Guantanamo Bay Naval Operating Base (NOB) School, in Cuba opened in 1931, making it the oldest still operating overseas DoD dependents school in the world. In 1931, there was just one staff member, the Protestant chaplain, five students, and a single classroom located in an office of the base chapel. By the next school year, 1932, the school had a growing enrollment of over thirty students. When the enrollment totaled thirty students, school was held in a small open-air building on Administration Hill. A wing of the Naval Hospital was built on the site of the first school. In 1932, because the number of students increased, the school was moved to a larger building near the tennis courts on Administration Hill. The newly arrived faculty of five teachers taught grammar school in the morning and high school in the afternoon. The high school moved to a new building on Chapel Hill in 1941 and remained there until August 1985, when it moved to its next facility.
From its origins in 1931 until now, the school was temporarily evacuated three times: for World War II from December 1941 until October 1945, from October to December 1962 due to the Cuban Missile Crisis, and most recently, from September 1994 through January 1996 during the Cuban and Haitian refugee influx.
With the return of dependents after V-E Day, the Naval Operating Base School for children reopened in October 1945. The 1945-46 school year opened with an enrollment of 45 pupils and five teachers. As a result of the enormous turnover of Naval personnel on the base, the early post-war years were characterized by a constant change of pupils and teachers. Because of the acute shortage of teachers in the states, most teachers were wives of Naval personnel. When the husbands were transferred elsewhere, the wives resigned their teaching jobs.
In 1945-46, the first faculty after the war included Miss Harriet Black, principal; Miss Hilda Anderson; Miss Betty Lythe; and Mrs. Simon Rottenberg. Mrs. V. E. Oppel later replaced Mrs. Rottenberg. Shortly after school opened, the kindergarten was organized and placed in the charge of Mrs. Lillian Sage, wife of Captain G.E. Sage, Chief of Staff. The June 1946 graduation exercises, in which eighth graders—eight girls—received diplomas, were the first graduation ceremonies held in the Naval Chapel.
Juanita Kunz, the first senior to complete high school requirements at the Naval Operating Base School, graduated with honors in June 1947. In June 1948, Diana Ramirez and Linna Miller graduated from the NOB High School. The graduation exercises held in the Naval Chapel combined the high school and eighth grade ceremonies.
In 1947, nine pupils—eight boys and one girl—graduated from eighth grade. The next year, 1948, the eighth grade graduated ten students—five boys and five girls.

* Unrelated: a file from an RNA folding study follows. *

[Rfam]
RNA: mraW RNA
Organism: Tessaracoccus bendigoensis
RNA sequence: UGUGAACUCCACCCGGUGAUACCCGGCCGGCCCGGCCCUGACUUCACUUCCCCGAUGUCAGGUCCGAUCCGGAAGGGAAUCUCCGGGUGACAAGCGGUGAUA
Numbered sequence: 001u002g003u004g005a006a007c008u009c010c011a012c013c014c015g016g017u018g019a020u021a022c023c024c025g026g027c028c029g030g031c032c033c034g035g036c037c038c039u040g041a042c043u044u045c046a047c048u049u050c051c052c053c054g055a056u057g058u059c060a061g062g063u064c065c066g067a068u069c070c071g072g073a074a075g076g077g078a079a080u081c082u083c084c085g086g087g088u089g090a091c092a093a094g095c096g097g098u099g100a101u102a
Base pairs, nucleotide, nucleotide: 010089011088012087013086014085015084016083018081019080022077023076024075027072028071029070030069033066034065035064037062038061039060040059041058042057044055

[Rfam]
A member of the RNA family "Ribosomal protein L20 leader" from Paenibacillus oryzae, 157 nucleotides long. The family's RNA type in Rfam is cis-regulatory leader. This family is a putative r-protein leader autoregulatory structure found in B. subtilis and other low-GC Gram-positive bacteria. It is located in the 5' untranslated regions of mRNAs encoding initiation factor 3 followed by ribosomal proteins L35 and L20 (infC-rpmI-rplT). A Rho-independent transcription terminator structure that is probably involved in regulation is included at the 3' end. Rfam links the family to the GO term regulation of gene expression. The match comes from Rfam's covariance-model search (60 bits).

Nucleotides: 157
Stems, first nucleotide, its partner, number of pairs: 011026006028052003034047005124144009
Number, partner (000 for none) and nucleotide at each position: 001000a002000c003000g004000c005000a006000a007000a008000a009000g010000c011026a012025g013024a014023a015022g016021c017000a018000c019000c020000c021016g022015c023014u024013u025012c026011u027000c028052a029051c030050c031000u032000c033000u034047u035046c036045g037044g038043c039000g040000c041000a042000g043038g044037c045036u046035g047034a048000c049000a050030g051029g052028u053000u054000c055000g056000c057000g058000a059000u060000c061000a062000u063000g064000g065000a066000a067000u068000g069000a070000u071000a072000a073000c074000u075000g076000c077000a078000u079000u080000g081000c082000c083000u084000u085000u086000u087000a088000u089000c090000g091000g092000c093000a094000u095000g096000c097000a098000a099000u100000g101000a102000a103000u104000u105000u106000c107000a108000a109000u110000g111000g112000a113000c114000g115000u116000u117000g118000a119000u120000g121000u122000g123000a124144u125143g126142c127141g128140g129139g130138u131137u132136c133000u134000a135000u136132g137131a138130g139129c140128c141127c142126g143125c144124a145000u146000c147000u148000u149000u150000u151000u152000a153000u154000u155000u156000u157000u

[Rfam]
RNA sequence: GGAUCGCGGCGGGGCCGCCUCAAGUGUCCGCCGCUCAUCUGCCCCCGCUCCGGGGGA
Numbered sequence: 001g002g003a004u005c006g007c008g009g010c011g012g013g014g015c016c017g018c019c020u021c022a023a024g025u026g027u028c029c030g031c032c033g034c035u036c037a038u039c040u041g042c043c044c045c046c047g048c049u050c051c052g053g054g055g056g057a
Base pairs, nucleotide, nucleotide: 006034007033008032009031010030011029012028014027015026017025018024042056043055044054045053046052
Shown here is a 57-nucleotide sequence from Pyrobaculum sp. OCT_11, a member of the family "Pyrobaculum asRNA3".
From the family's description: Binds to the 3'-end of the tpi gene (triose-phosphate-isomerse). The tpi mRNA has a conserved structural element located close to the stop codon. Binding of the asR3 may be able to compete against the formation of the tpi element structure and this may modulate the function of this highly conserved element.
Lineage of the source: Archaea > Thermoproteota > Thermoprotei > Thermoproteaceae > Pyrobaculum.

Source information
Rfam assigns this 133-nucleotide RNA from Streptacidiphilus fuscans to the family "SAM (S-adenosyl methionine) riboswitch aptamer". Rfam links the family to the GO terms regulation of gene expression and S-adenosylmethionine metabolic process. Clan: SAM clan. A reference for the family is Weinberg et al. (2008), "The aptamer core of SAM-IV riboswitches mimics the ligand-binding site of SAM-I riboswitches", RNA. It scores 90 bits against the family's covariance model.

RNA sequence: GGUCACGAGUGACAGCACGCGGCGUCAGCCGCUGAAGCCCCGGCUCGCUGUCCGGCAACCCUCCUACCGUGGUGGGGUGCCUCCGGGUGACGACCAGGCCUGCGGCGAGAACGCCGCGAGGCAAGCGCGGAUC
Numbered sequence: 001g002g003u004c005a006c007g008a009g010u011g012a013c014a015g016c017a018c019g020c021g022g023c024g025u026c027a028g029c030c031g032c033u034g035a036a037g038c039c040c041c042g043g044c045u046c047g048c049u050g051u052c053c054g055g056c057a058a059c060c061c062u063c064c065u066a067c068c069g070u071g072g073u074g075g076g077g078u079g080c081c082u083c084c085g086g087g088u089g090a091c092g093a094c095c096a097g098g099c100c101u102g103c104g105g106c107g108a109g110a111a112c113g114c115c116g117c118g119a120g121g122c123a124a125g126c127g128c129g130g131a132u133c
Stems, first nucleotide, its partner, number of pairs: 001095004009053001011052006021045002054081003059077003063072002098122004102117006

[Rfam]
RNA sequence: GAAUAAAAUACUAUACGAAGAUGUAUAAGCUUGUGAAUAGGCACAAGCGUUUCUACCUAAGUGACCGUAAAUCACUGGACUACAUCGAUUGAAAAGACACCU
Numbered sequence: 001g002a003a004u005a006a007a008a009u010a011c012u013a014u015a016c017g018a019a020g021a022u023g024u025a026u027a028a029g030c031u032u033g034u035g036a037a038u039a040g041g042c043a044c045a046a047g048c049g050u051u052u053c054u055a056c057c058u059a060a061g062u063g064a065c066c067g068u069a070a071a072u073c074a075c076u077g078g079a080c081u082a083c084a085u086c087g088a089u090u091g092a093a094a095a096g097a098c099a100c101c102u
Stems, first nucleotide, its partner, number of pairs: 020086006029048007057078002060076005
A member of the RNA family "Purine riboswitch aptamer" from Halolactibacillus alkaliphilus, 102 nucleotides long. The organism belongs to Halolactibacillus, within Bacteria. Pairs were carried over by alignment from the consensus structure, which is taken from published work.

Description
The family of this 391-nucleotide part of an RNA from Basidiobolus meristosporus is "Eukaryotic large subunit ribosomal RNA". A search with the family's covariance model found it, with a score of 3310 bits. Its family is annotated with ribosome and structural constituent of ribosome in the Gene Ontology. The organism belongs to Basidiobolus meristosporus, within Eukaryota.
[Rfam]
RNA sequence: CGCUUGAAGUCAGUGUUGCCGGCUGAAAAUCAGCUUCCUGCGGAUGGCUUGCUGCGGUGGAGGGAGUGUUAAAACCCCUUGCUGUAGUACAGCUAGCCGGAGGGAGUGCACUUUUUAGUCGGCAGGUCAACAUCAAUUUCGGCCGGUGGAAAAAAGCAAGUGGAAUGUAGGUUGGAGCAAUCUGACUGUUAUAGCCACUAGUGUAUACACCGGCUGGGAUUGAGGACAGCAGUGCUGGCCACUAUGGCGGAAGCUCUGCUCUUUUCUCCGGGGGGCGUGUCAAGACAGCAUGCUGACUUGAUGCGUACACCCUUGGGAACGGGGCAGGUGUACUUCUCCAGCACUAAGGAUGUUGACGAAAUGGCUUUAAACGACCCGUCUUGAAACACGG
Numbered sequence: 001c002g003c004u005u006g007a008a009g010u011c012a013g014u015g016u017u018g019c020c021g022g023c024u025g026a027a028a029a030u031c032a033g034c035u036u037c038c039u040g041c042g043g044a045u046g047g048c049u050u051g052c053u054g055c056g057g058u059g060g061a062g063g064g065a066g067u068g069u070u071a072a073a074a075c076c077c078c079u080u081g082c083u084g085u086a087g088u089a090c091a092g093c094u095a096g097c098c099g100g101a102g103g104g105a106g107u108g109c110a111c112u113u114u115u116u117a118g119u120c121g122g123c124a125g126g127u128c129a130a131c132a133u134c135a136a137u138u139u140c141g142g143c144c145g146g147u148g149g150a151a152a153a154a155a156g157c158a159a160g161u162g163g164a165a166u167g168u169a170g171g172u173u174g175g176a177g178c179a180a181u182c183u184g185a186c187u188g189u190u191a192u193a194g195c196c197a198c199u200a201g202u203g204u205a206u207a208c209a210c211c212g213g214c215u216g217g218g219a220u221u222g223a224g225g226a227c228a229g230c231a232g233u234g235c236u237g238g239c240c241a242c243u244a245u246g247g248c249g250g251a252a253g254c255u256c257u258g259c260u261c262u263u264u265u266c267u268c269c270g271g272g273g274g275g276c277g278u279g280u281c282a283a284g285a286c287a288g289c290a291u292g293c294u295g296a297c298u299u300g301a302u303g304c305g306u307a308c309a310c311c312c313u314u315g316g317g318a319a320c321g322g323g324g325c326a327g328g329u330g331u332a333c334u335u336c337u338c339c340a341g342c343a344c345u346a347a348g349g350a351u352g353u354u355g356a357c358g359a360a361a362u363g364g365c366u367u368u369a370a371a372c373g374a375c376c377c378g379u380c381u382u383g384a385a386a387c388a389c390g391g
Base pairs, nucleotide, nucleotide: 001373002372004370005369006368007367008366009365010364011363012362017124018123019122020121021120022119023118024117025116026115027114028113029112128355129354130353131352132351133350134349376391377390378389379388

In 1948 the base paper reported that the NOB School library had the following new equipment: a new light-oak card catalog cabinet with nine drawers, a large display case with glass doors, and a display rack. The article also reported that the school library had college catalogs and bulletins from more than 100 institutions of higher learning. It further stated that the materials were accessible to students, faculty and all base personnel.
Dr. John A. Permenter was the Supervising Principal for the NOB schools and congratulated the school on its second annual for the 1949-1950 school year. That year the school had seventeen faculty members for grades kindergarten through twelfth grade. There were twelve graduates including the two students who graduated during the summer. School extracurricular activities included the Girls’ Athletic Association, Student Council, the yearbook, the Library Club, and the Science Club. The boys’ basketball team played military teams and were supported by the six cheerleaders. The elementary school had two classes of kindergarten and first grade and one class at the other grade levels. Square dancing was an activity enjoyed by all grade levels.
For school year 1954-1955 the enrollment grew from 600 students the previous year to an enrollment of 800. A new auditorium was dedicated for the school. There were seven seniors, fifteen juniors, sixteen sophomores and twenty-one freshmen in the high school portion of the school. The elementary grades had two classes for fourth, fifth and sixth grade; three classes for third grade; four classes for kindergarten, first and second; and one nursery class. The yearbook was the Coral Reef, and the newspaper was the Arrow. The school had a packed intramural program for men and women. The boys’ basketball team played in the men’s base league. There was a high school band of eleven students, a high school combo band of six students, and two elementary bands. The clubs included a drama club and the Girls Athletic Association.
In 1956 the school’s name was changed to W. T. Sampson School and a dedication plaque was placed on the school building. The school was named in honor of Rear Admiral William Thomas Sampson, commander of the North Atlantic Squadron during the Spanish American War. The school mascot was the Pirates and the school colors were green and yellow.
Information from school webpage, base newspaper article and yearbooks